The Norwegian city of Stavanger started the World Energy Cities Partnership together with co-founder Houston in 1993. Two decades later, the network has expanded to 21 petroleum city members with Stavanger once again at the helm.
Stavanger has played a key role for most of the WECP’s history. The mayors of Stavanger have held the presidency position for the longest period. The most recent, Christine Sagen Helgo, was elected as president of the international energy network in 2013 for a two-year term.
Helgo is mayor for an oil rich region that employees half of the total Norwegian oil and gas industry and is home to major international operators and around 280 oil service companies, as well as Statoil headquarters, Norwegian Petroleum Directorate, Petroleum Safety Authority Norway and the International Research Institute of Stavanger. In addition to her political job at home, she now flies frequently to petroleum cities around the world on behalf of the WECP to help build business, research and educational bonds between the 21 petroleum cities represented. The most recent members -- Esbjerg and Karamay -- joined in 2013.
“My role as a spokesperson for the world’s energy industry has become a more important role with the addition of cities,” says Helgo. “It is a global organization that represents a great proportion of the industry.”
The group originally started with only six cities agreeing to sign a memorandum of understanding in 1995: Stavanger, Aberdeen, Calgary, Houston, Perth, and Vung Tau. The oil industry was then in a state of crisis with Brent oil prices at only around $17 per barrel, the amount of work on the Norwegian shelf dwindling, and a need for Norwegian oil companies to look abroad for work.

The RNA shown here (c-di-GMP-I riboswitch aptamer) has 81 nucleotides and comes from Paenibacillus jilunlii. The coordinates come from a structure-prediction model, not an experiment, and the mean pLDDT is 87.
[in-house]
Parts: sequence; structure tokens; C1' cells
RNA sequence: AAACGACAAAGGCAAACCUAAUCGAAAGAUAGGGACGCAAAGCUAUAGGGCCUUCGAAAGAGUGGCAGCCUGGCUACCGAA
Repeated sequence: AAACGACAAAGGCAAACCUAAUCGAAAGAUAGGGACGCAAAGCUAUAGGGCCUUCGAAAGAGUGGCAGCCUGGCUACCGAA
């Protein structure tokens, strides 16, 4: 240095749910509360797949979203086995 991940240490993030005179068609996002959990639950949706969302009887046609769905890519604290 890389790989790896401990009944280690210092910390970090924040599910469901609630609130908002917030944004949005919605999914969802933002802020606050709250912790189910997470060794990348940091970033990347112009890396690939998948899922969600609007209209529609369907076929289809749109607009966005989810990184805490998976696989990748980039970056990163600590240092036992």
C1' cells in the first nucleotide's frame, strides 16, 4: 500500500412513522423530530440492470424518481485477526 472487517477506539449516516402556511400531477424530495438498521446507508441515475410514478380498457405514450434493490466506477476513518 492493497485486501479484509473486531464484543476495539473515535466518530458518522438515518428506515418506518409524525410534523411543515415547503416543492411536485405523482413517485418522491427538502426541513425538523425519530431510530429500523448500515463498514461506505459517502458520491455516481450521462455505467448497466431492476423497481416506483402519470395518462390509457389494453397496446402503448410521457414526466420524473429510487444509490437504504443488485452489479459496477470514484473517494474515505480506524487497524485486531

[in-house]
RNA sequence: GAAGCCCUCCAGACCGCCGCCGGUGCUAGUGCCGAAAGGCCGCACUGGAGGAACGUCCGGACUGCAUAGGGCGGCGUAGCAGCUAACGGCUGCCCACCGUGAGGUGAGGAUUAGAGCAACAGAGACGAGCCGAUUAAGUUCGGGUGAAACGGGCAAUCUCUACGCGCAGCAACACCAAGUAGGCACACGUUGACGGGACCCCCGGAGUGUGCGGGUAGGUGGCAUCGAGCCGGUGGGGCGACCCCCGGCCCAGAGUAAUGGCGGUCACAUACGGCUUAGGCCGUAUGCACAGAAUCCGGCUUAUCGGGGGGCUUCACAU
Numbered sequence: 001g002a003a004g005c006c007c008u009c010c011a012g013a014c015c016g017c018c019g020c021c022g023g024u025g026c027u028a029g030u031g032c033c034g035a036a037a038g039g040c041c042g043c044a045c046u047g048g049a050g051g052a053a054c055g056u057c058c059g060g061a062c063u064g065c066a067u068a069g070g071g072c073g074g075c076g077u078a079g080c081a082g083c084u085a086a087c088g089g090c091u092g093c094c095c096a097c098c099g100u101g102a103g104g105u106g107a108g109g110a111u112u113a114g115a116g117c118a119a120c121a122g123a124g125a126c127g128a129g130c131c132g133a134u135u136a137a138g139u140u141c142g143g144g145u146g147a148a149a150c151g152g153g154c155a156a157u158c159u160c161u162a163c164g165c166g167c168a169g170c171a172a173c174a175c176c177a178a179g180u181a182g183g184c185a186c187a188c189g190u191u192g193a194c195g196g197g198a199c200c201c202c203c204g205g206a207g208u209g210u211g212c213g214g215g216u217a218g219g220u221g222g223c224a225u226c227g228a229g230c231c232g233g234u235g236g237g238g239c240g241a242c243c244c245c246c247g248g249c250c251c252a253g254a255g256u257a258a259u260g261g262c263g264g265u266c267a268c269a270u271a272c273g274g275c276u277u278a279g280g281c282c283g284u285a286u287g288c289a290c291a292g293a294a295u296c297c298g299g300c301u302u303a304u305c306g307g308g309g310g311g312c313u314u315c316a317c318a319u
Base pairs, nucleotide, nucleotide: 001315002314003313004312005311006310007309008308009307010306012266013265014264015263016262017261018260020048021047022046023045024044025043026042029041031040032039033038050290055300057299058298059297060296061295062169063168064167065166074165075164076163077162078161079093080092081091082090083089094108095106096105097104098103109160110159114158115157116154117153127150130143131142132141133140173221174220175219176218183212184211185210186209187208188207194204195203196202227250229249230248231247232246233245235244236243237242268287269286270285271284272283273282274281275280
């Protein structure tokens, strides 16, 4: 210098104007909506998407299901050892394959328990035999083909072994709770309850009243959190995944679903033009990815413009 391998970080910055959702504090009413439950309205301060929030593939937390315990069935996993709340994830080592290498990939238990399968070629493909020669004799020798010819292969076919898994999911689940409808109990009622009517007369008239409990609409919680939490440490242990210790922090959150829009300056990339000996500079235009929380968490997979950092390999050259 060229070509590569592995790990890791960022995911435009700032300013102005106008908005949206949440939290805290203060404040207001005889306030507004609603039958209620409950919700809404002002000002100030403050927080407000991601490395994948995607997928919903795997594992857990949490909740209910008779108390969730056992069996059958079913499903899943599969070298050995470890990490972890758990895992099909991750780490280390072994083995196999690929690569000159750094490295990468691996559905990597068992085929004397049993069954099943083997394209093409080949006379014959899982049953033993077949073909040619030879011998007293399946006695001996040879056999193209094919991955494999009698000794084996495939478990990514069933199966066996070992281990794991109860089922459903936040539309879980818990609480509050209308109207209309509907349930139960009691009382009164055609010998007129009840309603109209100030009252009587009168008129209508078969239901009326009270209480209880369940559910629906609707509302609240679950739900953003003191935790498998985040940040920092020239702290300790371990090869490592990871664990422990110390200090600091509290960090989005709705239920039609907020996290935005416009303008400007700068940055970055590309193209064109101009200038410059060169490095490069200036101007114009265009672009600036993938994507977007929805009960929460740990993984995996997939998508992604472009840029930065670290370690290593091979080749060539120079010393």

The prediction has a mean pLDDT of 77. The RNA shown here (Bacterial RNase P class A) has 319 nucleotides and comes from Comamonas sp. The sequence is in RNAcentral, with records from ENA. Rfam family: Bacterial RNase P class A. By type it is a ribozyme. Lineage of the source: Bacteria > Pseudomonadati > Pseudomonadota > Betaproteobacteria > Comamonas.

“Stavanger is one of the most international regions in Norway after Oslo,” says Helgo. “It is important to have international alliances. There are countries that can give the region technological and market-based advantages.”
Helgo takes over the helm of the WECP during a different environment in the oil industry with high oil prices hovering over $100, increased focus on the environment, Arctic resources, and widely expanding member base. She is currently working on the possible expansion of their membership to include Kuala Lumpur after having talks with the Malaysian city’s representatives at Offshore Europe Aberdeen in 2013.
She traveled to the Offshore Technology Conference in Malaysia this March (2014) to further discuss an invitation for Kuala Lumpur to participate as observers at the WECP’s first meeting this year during the Offshore Technology Conference in Houston this May. By August 2014, the city could become the 22nd member, in time for the Offshore Northern Seas Conference in Stavanger.
“Southeast Asia is a center for subsea and deepwater,” says Helgo. “It is an interesting market for the Stavanger region.
Malaysia ranks among the top ten largest international oil and gas markets for the Norwegian oil industry, according to the Norwegian industry government partnership INTSOK, citing Rystad Energy figures. The country is expected to spend about $50 billion in oil and gas over the period 2013-2016 and is one of INTSOK’s nine priority markets.